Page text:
The series finale of MASH dealt an effective hand as a series finisher. Viewers were treated to a special featuring the characters they grew to love and watched them arrive at a satisfying ending. The finale, however, was not actually the end for the cast of MASH itself.
Instead, they filmed a different episode last, and that acted as their final goodbye. The cast actually filmed As Time Goes By last, not the fittingly-titled Goodbye, Farewell and Amen. However, considering the ending of As Time Goes By, this too acts as a powerful sendoff for people who worked together for 11 seasons.
What the cast experienced as their finale to ‘M*A*S*H’
On February 21, 1983, viewers tuned in to CBS to watch As Time Goes By. That episode was filmed a month earlier, on January 14. In the episode, the characters featured assembled a time capsule, filled with items that bore sentimental significance to them as doctors and nurses with the 4077th. These they put into the capsule and buried.
And so too did the actors. Viewers still had one more episode to watch before the MAS*H finale, but for the cast, this was the last job they had to do together before their work on the series was complete. “We went through this thing knowing this will be the last time I’ll ever stand here,” stressed Mike Farrell, who played surgeon Captain B. J. Hunnicutt. “This is the last opportunity I’m going to have to say goodbye to these characters.”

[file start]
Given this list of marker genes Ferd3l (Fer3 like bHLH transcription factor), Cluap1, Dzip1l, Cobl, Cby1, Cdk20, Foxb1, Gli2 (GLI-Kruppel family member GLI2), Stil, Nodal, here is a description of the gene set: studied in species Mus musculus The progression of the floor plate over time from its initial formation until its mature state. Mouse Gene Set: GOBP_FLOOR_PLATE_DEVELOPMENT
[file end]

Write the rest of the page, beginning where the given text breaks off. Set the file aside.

And that is how the actors treated the filming of this supposedly penultimate episode.
There’s no crying in the 4077th
Completing As Time Goes By turned very sentimental for the cast; they too put together a time capsule, gathering costumes and props and burying them in a capsule that rests somewhere in the 20th Century Fox lot, according to American Entertainment. This took a toll on many of the participants, and the director reportedly had to intervene.
“At one point,” Farrell shared, “I think it was the director, who said I’ve never had to tell actors to not cry so much in my life. Stop. Crying.” All eyes were on the set at the time, because journalists knew that though the finale was coming up, this was the last episode the MASH cast had to film together; this was the one to watch. Alan Alda called the congregation of some 300 journalists “a really unnerving experience” and, as a result, Alda said they “didn’t have the private moment we all looked forward to,” but “To us, it was a personal experience.”